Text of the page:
“Poignant . . . powerful.” —New York Times
The sweeping story of one Irish family’s fight for survival makes for an unforgettable tale of love, abandonment, hunger, and redemption.
At just sixteen, Nancy Martin leaves the small island of Cape Clear for the mainland, the only member of her family to survive the effects of the Great Famine. Finding work in a grand house on the edge of Cork City, she is irrepressibly drawn to the charismatic gardener Michael Egan, sparking a love affair and a devastating chain of events that continues to unfold over three generations.
Spanning more than a century, Billy O’Callaghan’s weaves together the journey of an Irish family determined against all odds to be free. In 1920, Nancy’s son Jer has lived through battles of his own as a soldier in the Great War. Now drunk in a jail cell, he struggles to piece together where he has come from, and who he wants to be. And in the early 1980s, Jer’s youngest child Nellie is nearing the end of her life in a council house just steps away from her childhood home; remembering the night when she and her family stole back something that was rightfully theirs, she imagines what lies ahead for those who will survive her.
This moving portrait of life in Ireland is set in the village where O’Callaghan’s family has lived for generations, and is partly based on stories told by his parents and grandparents. His writing is imbued with lived experience and hard-earned truths, creating a novel so rich in life and empathy it is impossible to let go of his characters. An ambitious and lyrical family saga, this novel confirms Billy O’Callaghan as one of the finest living Irish writers.
“O’Callaghan writes with a bright, enlivening emotional palette and a penetrating eye for the details of family history. A deeply felt and distinctive work by a real craftsman.”
—Kirkus (Starred Review)
“O’Callaghan has done a brilliant job of capturing the ethos of the Irish setting as we see it through the beautifully created lives of his characters, who are extraordinary, as is this timeless book about them.”
—Booklist (Starred Review)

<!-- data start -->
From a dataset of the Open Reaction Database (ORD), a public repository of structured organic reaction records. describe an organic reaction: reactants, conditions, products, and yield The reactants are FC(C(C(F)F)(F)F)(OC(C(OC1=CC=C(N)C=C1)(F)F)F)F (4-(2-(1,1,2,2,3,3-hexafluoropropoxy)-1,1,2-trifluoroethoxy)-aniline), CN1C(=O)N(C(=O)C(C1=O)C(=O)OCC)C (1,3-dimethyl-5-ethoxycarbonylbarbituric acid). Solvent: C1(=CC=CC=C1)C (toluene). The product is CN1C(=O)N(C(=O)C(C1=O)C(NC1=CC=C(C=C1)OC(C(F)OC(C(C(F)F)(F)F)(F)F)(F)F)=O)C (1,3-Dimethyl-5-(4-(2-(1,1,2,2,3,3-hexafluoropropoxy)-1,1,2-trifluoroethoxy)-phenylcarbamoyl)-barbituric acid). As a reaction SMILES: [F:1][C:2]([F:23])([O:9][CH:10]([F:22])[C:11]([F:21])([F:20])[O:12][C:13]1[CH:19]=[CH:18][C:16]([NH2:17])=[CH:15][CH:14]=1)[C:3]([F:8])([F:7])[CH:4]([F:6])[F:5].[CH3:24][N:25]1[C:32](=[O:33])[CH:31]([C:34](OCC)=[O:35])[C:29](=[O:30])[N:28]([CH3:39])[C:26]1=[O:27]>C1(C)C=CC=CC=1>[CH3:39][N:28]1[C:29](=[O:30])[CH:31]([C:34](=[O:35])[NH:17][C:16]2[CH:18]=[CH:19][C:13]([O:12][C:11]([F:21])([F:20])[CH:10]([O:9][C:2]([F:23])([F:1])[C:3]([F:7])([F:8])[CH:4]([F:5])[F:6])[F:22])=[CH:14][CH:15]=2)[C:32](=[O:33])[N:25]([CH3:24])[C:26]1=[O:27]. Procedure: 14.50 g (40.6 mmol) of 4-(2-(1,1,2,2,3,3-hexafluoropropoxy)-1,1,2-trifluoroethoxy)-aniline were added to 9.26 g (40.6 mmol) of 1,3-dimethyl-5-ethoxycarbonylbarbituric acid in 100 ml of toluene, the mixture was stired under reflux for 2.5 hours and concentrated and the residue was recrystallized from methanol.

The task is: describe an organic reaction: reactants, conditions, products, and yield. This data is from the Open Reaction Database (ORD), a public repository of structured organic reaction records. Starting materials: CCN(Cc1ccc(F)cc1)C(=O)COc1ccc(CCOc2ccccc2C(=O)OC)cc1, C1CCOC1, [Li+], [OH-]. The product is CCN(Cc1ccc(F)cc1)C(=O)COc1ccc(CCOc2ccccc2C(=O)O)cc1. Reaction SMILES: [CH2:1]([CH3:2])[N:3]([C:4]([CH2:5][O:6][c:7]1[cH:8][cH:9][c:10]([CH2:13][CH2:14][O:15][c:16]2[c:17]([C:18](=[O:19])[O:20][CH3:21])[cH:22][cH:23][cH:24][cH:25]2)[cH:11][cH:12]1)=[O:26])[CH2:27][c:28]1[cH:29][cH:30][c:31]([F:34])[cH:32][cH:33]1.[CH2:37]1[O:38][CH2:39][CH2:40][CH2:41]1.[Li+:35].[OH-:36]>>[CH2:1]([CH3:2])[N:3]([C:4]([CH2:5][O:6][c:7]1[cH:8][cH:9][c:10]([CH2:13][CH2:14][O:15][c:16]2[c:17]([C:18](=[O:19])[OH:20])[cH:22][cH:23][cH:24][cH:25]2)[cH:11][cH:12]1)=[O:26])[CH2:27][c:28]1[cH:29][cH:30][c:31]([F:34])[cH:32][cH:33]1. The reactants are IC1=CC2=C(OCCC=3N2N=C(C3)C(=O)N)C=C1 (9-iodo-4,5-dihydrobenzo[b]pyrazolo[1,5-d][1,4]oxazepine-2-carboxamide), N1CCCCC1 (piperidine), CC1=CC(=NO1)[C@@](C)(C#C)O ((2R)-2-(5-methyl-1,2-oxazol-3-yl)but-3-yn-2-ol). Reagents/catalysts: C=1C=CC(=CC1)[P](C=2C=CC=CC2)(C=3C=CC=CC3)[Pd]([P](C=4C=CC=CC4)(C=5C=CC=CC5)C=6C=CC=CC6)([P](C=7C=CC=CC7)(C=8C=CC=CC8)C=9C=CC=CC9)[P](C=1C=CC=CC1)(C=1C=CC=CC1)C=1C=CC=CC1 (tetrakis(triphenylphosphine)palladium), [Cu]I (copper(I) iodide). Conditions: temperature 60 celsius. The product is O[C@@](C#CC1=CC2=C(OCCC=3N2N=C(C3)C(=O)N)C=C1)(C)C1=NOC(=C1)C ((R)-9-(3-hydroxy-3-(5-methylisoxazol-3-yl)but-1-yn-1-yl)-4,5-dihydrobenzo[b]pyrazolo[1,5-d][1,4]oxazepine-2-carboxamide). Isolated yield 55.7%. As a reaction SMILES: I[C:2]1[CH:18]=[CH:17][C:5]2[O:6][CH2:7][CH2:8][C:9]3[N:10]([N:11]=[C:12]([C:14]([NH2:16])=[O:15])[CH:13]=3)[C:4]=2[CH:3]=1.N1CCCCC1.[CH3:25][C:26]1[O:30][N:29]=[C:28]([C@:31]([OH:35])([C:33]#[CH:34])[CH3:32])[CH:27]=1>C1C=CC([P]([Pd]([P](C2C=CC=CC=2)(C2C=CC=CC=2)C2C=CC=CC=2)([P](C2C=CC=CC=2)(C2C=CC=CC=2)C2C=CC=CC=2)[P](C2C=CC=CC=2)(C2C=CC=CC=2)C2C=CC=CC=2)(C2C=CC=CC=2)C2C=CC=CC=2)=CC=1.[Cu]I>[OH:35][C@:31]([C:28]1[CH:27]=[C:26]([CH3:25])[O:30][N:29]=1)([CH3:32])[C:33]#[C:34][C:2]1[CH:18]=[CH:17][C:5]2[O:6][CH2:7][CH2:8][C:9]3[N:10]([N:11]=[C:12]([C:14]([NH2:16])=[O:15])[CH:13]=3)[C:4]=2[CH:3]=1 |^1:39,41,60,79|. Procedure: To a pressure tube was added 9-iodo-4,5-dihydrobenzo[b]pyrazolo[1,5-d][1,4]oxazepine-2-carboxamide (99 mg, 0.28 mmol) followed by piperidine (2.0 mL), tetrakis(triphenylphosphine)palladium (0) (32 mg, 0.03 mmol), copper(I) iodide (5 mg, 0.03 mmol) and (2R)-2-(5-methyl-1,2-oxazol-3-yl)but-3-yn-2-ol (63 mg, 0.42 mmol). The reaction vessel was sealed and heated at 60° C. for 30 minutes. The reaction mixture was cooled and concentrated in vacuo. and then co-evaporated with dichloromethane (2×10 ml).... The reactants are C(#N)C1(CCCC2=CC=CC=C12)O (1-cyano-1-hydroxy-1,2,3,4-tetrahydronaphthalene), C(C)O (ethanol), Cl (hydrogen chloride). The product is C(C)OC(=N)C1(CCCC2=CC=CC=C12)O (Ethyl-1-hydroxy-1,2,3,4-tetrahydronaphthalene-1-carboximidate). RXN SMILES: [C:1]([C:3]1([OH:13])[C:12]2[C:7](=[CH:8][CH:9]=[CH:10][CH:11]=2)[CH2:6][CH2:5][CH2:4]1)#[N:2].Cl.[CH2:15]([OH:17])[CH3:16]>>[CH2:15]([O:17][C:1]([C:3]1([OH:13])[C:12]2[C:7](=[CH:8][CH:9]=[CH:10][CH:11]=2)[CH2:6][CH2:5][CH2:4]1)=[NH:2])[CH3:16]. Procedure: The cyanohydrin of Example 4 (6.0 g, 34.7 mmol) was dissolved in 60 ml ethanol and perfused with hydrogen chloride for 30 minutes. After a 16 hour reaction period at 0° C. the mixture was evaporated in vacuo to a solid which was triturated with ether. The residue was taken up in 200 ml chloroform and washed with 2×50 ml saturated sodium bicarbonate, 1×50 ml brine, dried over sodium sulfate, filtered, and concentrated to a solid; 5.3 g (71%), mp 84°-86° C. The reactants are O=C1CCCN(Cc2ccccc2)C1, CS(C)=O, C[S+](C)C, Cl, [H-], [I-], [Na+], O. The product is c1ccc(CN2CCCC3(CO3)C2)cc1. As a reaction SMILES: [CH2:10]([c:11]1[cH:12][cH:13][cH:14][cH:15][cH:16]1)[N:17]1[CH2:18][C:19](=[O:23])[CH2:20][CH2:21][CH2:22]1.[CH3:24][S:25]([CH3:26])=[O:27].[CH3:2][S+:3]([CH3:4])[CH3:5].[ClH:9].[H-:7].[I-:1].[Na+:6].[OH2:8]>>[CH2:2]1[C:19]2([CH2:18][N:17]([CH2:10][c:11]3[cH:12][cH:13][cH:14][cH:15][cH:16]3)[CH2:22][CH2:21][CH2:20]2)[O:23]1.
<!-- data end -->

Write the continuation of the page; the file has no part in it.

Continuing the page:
“Inspired by stories from his own family history, O’Callaghan delivers a slim novel that is thick with memory and regret. The hard lives of the Martins leave readers with an indelible impression of Irish history.”
“His prose is a feast after a famine… Invariably delightful.”
“A thoughtful, slow-motion novel, an antidote to the tics and quips of some millennial fiction.”
—The Spectator (U.K.)
“The reader is invested from the start . . . So poetically elegant as to be breathtaking . . . writing at its finest.”
—New York Journal of Books
“A superb and moving novel. O’Callaghan is one of our finest writers . . . and this is his best work yet.”
“A welcome voice to the pantheon of new Irish writing.”
“Life Sentences is aptly named, because the novel is as involved with the rhetoric of people’s personal stories as it is with the Hand of Fate’s pointed finger—whether that comes in the form of Mother Church, or war, or by what still remains, sadly, the ongoing war over women’s rights, and their bodies. Billy O’Callaghan is a new writer to me, and I’m happy to have made the discovery.”
—Ann Beattie, author of A Wonderful Stroke of Luck
“Billy O’Callaghan has long been one of my favorite writers; his way with a short story being no less than masterful. Also a splendid novelist, he now has returned to the novel and brought his remarkable narrative skills to a work of downright epic scope, making that special form utterly his own. Life Sentences is an enthralling book by a world treasure of a writer.”
—Robert Olen Butler, Pulitzer Prize winning author of A Good Scent from a Strange Mountain
“In Billy O’Callaghan’s strongest work yet, the prose sings with all the poetry literature is capable of, and with the feelings of his characters, resurrected with such compassion and clarity, it’s as though they wait in the next room, just beyond the turn of a page.”
—Simon Van Booy, author of Night Came with Many Stars
“Life Sentences tightens Billy O’Callaghan’s claim to a permanent place in Irish fiction. The humanity and authentic grace of his characters are upheld by a keen ear for the Munster lexicons of grievous love. There are paragraphs of surpassing power, able to break and bind the heart at once.”
—Thomas Lynch, author of The Undertaking: Life Studies from the Dismal Trade